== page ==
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Katherine Parker-Magy was always interested in becoming a writer and was an English major in college. During high school and college, she worked as a reporter at her local newspapers. But it wasn’t until a few years after college, after having lived in New York City for a bit, that she started to pursue the dream.
“I went to graduate school for literature and, afterward, began freelance writing full-time. My work has been published in Architectural Digest, Forbes, Business Insider, TripSavvy, The Daily Beast, Quest Magazine, and more”.
Katherine has always loved to travel, primarily because she loves meeting new people and is curious about other parts of the world.
“There is nowhere on the planet I would not like to visit. I was hoping to become a travel writer, and after a year or so of freelance writing about other topics, I finally started placing travel stories, and that has become my primary focus as of late. (Pre-pandemic, that is!)”.
When the COVID Lockdown came Katherine was originally quarantined at her family’s house in New Jersey with her parents and two brothers (my sister, luckily, was elsewhere). All that togetherness was ultimately bonding, but during the time they were in full lockdown, it was—as you can imagine—anxiety-inducing for this writer.
“I am now based in Jackson Hole and am focusing on stories about the American West for the moment”.
How has the impact on tourism and travel affected you?
Well, I’d primarily been focusing on stories about international travel, and now, mid-pandemic, there is certainly an emphasis on domestic stories and road trips. I do believe, however, that people read about travel not only to book trips but to get inspiration about other parts of the world. The fundamental desire to learn more about other people and cultures and places isn’t going away just because there’s a pandemic, so I am very optimistic about the future of travel.
How do you think the industry will change in the future because of this?
I believe that short-term, there will be a focus on safety regulations and domestic trips. However, I do think that being locked inside has made people think more about the favorite trips they’d always wanted to do, but put off—say, Kenya, for example, or Peru, or anywhere in South Asia! (Far away for Americans). So, I do believe travel will bounce back once there is a vaccine or available, at-home testing. I would hope that airlines maintain their more humane policies that they’ve implemented during this pandemic (i.e. ability to re-schedule flights without an additional fee, leniency for cancellations), as I found the prior policies slightly Draconian.
When it comes to the growth of the digital nomad industry Katherine thinks that on one hand, COVID-19 has made this lifestyle more difficult, as it is harder now to traverse the planet during a plague. On the other hand, thanks to stay-at-home orders, everyone is a nation of digital nomads—able to work from whatever remote location has WIFI and good cell reception.
“I think what may happen is that people will now travel on longer trips when they take a vacation, as the risk presented by traveling as higher, and the need to be back at the office is lower. So, we may all become part-time digital nomads in the near future.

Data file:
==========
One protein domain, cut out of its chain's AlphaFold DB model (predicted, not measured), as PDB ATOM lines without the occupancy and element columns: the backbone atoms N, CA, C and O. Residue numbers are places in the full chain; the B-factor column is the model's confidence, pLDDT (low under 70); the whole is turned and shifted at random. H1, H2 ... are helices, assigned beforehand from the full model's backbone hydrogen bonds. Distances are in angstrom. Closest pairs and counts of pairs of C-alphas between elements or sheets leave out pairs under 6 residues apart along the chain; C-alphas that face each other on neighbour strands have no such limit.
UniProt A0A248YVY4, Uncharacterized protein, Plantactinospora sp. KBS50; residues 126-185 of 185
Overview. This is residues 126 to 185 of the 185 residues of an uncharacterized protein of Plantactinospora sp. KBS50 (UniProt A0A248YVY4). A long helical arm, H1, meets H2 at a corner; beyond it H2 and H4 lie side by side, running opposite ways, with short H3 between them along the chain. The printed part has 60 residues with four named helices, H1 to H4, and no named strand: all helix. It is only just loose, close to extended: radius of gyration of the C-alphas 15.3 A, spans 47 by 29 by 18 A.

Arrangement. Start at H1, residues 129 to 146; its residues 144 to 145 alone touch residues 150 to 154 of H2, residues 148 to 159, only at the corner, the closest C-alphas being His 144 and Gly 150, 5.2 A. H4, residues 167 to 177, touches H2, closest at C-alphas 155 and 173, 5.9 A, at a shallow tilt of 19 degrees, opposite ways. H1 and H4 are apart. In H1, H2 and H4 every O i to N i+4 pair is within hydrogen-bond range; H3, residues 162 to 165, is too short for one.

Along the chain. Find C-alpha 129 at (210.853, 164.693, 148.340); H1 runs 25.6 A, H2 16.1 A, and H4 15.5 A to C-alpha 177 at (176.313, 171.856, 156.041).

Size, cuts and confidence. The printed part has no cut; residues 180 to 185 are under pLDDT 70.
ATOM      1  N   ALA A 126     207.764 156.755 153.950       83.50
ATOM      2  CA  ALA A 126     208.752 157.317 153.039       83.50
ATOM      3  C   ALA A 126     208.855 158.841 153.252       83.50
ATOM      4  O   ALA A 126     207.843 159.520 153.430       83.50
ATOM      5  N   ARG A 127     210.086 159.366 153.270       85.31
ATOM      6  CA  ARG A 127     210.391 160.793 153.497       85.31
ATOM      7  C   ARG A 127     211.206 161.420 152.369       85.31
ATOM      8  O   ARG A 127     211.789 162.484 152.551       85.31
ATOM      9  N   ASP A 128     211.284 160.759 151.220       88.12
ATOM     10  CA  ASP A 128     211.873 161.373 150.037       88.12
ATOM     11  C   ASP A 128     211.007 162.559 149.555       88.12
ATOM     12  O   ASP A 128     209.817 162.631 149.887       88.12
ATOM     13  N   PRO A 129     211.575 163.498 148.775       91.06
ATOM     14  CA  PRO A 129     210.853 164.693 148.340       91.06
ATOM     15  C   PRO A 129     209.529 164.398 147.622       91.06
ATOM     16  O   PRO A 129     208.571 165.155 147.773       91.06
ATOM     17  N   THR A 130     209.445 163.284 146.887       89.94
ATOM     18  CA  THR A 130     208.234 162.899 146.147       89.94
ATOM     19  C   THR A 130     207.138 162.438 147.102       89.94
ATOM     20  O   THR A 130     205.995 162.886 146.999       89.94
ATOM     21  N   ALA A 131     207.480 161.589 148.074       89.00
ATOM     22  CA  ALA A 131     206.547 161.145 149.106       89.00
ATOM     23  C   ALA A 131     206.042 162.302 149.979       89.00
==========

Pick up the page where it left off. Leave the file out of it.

Is eco-tourism something you are concerned about?
The concept of eco-tourism has been top-of-mind for me since I began traveling professionally, and discovered that the need to preserve the natural landscape of various places is inherently tied in with the local culture—an experience I found visiting the Central Andes in Peru, the Amazon rainforest in Brazil, and the Galapagos Islands in Ecuador. Thankfully, sustainability and ethical travel have become more important in recent years—not only to local visitors bureaus and tourism officials but to travelers themselves. And I foresee this expanding even more in the future, as the pandemic has brought to the forefront not only the fragility of local communities who are reliant on tourism dollars but the devastation that over-tourism has brought to various ecosystems. I’m thrilled also with the workfellow journalists have also done covering this topic, including Jonny Bierman and Merissa.
What do you do personally to help the environment when you travel?
I try to make sure that I leave a place better than I found it—which, for me, means counteracting my CO2 footprint, and also finding ways to help local communities—often by writing about locally-owned businesses and spotlighting ethical and sustainable hotels or restaurants or travel companies for would-be vacationers to frequent on their next trip.
What is your advice to other digital nomads?
Invest in portable chargers! You never know when they will die on safari, or when you’re stranded without cell reception in a rainforest. Organize your Gmail inbox—color-code emails by editors, publicists, airlines, etc. And be flexible! Try to work whenever/wherever you can. Sometimes I think I file my best stories while jet-lagged, on deadline, from a departure gate somewhere out and about in the world. (It’s almost harder to focus during this endless lockdown that I’m experiencing while quarantining. The days are endless, so you feel like your time to work is endless too—and then that time slips away!)
Thailand is a Country Katherine is desperate to visit and she would recommend Nepal, Kenya, and Peru which have been her favorite trips thus far.